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The House of Wisdom
Lyons tells of how Western scholars such as Adelard of Bath and Michael Scot travelled to Islamic countries and studied the works available there. Islamic scholars had made substantial progress in many areas, such as mapping the world, and in particular in translating the works of ancient Greeks such as Aristotle - Lyons emphasises that this was not simply a direct transfer of these works, Arabic scholars had put a great deal of effort into interpreting them. The discussion of theological questions by Islamic scholars, such as the eternity of the world, was also of interest to Christian theologians and philosophers, and indeed had an effect on the relationship between theology on the one hand and science and philosophy on the other.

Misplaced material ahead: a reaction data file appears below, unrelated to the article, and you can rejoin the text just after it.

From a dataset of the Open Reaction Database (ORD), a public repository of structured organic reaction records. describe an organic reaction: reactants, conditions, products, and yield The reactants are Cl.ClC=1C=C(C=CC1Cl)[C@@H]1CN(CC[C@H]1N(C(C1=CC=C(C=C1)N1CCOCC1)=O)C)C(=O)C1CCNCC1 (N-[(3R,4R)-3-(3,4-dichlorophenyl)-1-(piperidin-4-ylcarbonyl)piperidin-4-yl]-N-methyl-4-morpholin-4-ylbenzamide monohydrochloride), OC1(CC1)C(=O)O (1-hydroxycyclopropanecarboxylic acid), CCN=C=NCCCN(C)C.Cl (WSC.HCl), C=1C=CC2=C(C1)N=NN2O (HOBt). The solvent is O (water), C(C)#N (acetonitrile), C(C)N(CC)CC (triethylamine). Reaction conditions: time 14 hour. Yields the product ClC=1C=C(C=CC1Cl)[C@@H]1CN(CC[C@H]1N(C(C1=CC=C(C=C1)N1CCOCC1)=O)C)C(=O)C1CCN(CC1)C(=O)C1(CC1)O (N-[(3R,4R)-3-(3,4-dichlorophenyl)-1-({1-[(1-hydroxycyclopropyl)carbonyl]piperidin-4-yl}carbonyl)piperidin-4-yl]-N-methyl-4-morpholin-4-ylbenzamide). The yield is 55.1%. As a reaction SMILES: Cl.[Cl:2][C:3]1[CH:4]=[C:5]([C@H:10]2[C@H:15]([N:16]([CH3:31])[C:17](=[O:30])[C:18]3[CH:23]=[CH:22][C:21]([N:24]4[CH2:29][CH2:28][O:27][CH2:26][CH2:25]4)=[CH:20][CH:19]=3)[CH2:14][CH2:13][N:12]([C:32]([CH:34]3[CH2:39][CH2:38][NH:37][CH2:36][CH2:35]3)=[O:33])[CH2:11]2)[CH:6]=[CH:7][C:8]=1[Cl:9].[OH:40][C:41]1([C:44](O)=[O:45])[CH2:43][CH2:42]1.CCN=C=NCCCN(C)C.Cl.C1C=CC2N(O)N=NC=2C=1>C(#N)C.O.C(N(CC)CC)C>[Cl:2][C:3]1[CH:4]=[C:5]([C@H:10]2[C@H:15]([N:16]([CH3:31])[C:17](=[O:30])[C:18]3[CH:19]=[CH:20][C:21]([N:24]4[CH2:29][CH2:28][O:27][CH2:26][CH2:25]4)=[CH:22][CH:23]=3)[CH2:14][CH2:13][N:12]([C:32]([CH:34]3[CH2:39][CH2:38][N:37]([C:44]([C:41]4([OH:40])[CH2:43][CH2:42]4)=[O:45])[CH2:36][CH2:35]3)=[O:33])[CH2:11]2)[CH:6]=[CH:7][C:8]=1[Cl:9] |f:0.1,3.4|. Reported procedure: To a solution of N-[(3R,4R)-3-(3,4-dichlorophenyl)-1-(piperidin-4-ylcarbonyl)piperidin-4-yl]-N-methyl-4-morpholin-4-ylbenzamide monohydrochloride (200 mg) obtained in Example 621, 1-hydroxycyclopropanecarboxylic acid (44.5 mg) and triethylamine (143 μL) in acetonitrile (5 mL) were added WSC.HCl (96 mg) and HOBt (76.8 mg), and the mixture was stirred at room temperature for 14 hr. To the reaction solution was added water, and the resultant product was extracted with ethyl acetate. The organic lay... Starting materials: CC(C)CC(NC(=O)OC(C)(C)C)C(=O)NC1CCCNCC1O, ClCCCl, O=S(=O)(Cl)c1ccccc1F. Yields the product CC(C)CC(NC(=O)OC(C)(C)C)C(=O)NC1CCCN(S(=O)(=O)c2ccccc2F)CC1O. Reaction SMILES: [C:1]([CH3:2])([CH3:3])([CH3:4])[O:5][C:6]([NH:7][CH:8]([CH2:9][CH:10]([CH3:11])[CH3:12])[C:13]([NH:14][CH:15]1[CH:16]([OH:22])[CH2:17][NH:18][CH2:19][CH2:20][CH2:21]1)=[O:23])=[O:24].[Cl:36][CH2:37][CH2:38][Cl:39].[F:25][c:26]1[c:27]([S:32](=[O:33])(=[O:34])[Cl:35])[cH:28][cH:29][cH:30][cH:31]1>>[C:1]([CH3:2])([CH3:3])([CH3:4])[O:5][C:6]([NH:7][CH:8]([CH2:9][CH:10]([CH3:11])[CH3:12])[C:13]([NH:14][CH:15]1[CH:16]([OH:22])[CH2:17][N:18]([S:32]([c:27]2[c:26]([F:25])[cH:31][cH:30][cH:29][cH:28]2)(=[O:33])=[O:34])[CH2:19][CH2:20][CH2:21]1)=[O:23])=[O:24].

I found the book to be full of interest, but I felt that the structure let it down. Maybe it's just me - I do like books to follow chronological order - but it did seem hard to follow the timeline of what was happening. Hence I feel that this book would be best for those who already have some knowledge of the sequence of events.